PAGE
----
What in the world to do?
We made our radiology appointment yesterday. Rich was wobbly on his feet and still very stressed out over the reaction he'd had last week to the second line of chemo that he'd received.
We were late for our chemo appointment as both RAD and Chemo were scheduled for the same time.
Nurse Jackie noticed right away that Rich was in a wheelchair [he didn't feel he could walk safely to the Infusion Clinic].
Rich is a veteran with PTSD issues from the Vietnam War. The stress of chemo along with the health issues of going through chemo and radiation therapies at the same time were taking a huge toll on his emotional status. Enough so that when we got to the Infusion Clinic that Nurse Jackie realized that we had a pretty huge problem.
If a person is extremely stressed and emotionally distraught, chemotherapy will only worsen any healing that can go on.
Nurse Jackie recognized what was happening with Rich and immediately began to assess him. After some phone calls and a conference with his Chemo Oncology doctor, Dr. R, it was decided the best and safest thing to do was to get him admitted to the Mental Health floor where he could get some help yet still be close enough to be treated with Radiation.
Along with that he could get help with his emotionally distress so he could be prepared for on going chemo, which he does want to continue with.
It seemed like an easy enough and simple enough plan.
6 hours later we were still awaiting a decision.
The mental health people didn't want him because he had a PEG tube and used a CPAP at night.
He was taken to the 4th floor and they didn't really want him as he had been labeled as having mental health issues.
We finally got him settled on the 4th floor and Steph and I went home.
As of noon today his attending nurse on the 4th floor felt he should be kept on that floor because of his past issues with chemotherapy. But the powers that be decided he should be on '2B', Mental Health.
No one but his nurse has had interaction with him. The admitting physician came in and gave him a quick once over and since he was not ill enough, thought he could be transferred.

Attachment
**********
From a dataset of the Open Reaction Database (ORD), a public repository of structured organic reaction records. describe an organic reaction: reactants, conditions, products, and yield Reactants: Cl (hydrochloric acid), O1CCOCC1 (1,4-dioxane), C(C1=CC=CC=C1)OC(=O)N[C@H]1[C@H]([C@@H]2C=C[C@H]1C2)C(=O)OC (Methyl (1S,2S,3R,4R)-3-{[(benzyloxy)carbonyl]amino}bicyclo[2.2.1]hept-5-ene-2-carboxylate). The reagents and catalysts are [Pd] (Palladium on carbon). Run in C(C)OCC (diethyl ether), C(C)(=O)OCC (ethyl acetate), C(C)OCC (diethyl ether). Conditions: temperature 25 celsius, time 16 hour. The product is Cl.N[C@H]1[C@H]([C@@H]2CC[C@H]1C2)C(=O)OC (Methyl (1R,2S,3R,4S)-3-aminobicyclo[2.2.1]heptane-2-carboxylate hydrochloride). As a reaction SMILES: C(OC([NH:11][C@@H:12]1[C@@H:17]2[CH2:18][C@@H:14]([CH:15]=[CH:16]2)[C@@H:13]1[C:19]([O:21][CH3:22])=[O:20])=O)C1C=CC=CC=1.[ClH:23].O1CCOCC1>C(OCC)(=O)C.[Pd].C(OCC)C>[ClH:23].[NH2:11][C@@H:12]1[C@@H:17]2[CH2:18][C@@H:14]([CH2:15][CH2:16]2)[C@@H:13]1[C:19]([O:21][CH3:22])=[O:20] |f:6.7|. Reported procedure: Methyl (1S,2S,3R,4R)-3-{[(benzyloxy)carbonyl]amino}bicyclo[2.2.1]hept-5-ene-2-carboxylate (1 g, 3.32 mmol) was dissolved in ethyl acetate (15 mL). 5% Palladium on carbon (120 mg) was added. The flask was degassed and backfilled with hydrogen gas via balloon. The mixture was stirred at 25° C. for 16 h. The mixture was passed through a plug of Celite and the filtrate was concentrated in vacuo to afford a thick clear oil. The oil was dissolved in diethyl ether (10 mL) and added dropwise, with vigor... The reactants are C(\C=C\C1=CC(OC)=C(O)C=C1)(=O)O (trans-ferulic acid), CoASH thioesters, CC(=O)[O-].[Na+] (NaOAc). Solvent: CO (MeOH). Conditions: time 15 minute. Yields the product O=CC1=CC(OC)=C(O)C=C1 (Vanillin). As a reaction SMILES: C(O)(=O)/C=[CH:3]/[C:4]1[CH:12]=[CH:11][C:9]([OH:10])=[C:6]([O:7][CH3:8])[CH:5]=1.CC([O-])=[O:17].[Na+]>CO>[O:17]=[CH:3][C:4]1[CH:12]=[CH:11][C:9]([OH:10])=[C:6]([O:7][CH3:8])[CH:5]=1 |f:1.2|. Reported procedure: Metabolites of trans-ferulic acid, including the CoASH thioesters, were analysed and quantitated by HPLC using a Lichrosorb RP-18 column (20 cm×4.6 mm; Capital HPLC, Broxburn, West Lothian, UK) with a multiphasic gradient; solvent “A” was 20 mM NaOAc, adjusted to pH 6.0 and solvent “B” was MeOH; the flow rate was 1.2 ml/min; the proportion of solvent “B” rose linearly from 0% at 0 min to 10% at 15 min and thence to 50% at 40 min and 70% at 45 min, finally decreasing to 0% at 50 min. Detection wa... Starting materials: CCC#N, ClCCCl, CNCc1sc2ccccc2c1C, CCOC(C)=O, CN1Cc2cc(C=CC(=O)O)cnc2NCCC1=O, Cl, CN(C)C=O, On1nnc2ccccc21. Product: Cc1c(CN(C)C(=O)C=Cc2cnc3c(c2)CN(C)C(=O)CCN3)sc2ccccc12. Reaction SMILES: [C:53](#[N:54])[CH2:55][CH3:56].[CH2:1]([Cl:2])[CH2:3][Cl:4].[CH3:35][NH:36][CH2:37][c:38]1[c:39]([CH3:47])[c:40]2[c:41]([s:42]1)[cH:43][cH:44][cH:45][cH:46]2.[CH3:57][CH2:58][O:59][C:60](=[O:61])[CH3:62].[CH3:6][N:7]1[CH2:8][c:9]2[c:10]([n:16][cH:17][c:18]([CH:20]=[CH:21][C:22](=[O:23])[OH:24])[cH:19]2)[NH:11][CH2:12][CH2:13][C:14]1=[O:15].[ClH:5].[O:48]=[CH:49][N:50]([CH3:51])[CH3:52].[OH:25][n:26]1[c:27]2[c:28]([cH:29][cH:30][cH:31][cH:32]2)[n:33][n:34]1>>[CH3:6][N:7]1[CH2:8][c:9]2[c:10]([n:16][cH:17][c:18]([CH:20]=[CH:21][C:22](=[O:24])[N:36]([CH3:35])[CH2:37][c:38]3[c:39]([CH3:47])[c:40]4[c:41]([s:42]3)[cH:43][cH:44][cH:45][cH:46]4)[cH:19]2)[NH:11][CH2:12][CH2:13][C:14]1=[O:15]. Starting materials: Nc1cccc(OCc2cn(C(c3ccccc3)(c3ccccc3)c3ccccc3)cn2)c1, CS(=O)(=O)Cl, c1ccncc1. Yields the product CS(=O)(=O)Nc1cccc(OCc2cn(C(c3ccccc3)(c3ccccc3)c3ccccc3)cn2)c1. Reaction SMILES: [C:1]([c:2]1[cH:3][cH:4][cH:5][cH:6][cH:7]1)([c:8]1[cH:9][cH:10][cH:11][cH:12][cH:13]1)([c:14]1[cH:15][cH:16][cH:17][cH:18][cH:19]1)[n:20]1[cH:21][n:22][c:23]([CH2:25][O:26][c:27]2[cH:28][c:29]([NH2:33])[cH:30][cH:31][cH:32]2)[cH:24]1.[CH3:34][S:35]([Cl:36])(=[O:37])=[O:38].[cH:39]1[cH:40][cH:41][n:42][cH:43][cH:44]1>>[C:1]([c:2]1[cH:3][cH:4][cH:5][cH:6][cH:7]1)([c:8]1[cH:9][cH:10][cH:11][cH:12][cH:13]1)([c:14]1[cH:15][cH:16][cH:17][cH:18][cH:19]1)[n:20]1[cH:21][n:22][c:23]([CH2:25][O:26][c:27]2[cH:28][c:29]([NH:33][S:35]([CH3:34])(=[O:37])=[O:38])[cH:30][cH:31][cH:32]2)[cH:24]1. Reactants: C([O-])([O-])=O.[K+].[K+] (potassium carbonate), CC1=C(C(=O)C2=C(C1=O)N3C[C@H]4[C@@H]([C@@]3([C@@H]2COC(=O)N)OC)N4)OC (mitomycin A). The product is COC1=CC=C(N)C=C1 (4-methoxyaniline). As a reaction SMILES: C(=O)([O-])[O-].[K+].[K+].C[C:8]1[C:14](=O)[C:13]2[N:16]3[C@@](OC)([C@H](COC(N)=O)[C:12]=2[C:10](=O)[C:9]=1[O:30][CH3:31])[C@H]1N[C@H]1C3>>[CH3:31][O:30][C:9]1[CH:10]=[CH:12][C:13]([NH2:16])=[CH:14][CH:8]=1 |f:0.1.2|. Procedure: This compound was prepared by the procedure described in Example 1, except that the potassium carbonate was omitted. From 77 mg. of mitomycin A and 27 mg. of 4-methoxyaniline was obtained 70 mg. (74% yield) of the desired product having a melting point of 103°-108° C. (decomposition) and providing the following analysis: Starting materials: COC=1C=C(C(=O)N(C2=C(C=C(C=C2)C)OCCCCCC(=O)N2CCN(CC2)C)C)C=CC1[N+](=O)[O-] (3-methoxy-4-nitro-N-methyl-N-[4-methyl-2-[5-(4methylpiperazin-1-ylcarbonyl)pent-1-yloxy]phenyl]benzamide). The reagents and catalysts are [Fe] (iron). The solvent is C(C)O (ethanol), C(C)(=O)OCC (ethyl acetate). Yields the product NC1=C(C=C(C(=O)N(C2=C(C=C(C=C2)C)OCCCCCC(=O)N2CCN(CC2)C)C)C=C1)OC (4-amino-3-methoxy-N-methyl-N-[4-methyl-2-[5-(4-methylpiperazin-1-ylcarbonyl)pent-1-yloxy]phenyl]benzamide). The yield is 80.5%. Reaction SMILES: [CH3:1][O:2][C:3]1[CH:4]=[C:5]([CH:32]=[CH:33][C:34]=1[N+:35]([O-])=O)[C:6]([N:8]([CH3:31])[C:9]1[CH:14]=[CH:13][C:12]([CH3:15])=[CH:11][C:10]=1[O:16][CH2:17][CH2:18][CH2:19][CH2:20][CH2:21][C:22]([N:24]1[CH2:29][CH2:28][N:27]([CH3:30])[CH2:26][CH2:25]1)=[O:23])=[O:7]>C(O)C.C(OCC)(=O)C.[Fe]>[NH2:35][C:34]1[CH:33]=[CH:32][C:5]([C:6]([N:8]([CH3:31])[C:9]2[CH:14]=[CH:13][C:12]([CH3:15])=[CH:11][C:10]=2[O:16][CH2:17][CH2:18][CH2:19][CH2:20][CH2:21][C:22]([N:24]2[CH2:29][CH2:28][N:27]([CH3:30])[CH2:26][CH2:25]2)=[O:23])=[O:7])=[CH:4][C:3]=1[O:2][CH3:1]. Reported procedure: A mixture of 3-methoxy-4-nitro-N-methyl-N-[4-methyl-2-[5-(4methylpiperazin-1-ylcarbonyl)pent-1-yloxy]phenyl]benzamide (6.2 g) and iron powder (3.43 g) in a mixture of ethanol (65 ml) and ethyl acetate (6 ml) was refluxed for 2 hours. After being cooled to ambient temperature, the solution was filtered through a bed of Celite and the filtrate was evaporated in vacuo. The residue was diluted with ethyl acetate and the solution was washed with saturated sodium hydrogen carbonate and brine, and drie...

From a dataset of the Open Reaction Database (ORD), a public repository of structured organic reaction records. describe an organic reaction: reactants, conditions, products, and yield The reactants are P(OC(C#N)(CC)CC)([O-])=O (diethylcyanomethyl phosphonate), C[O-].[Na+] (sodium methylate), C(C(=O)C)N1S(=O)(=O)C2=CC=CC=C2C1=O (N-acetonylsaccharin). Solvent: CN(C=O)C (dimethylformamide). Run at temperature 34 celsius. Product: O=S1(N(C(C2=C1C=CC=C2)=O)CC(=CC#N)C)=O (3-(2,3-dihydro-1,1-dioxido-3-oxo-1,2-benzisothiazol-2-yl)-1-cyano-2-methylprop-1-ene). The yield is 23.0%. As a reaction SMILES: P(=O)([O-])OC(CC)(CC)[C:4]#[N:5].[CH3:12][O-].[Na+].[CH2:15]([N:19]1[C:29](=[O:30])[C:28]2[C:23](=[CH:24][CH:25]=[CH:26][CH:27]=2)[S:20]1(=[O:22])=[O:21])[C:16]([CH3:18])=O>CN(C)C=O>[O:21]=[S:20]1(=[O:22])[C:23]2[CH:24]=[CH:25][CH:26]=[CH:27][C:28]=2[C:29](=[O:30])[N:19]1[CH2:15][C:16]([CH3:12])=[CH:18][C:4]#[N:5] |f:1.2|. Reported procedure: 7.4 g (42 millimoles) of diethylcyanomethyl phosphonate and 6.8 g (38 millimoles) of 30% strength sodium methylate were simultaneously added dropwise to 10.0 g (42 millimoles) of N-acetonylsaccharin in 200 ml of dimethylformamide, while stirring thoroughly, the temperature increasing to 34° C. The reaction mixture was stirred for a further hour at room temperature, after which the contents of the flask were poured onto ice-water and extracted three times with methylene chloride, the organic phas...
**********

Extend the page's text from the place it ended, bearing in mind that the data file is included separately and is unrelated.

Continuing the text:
No one from Mental Health has seen him either. A man in pain from ongoing radiation and extreme anxiety from chemo, left in a room with his thoughts of confusion and more anxiety.
It leaves one to ponder what the Veteran's Administration has in place for veteran's who have both medical issues and mental health issues. At this point it seems that they have no good protocols in place.
The VA works well, when it works. It needs constant shoving, pushing, calling, and nagging when it comes to letting someone fall through the cracks.
At the moment, I am at home trying to push, shove, nag, and get answers. My wish would be to sit with my husband right now and offer him my support.
The male nurse we met a couple of weeks ago in the Emergency Dept stopped me yesterday and asked 'Who is supporting you?' I nodded towards Rich's daughter, Steph.
I feel as though I am in free fall without a safety net myself.
I am only left with questions that are unanswered and doubts that linger.
Last week I nearly lost my husband to an Anaphylactic reaction, this week I lose my husband to the inner bowels of the VA hospital who seems to 'not know' what to do with him.
I know I can't bring him home right now, and at the moment I am too exhausted to drive 2 hours one way to be with him.
The severity of his Anaphylatic reaction last week on a scale of 1 to 4 was a 4, this told to us by his chemo doc yesterday.
I can probably say with some confidence that my stress level at this moment is off the charts.
I feel helpless and frustrated...and exceptionally drained.
Yet, tomorrow is another day right?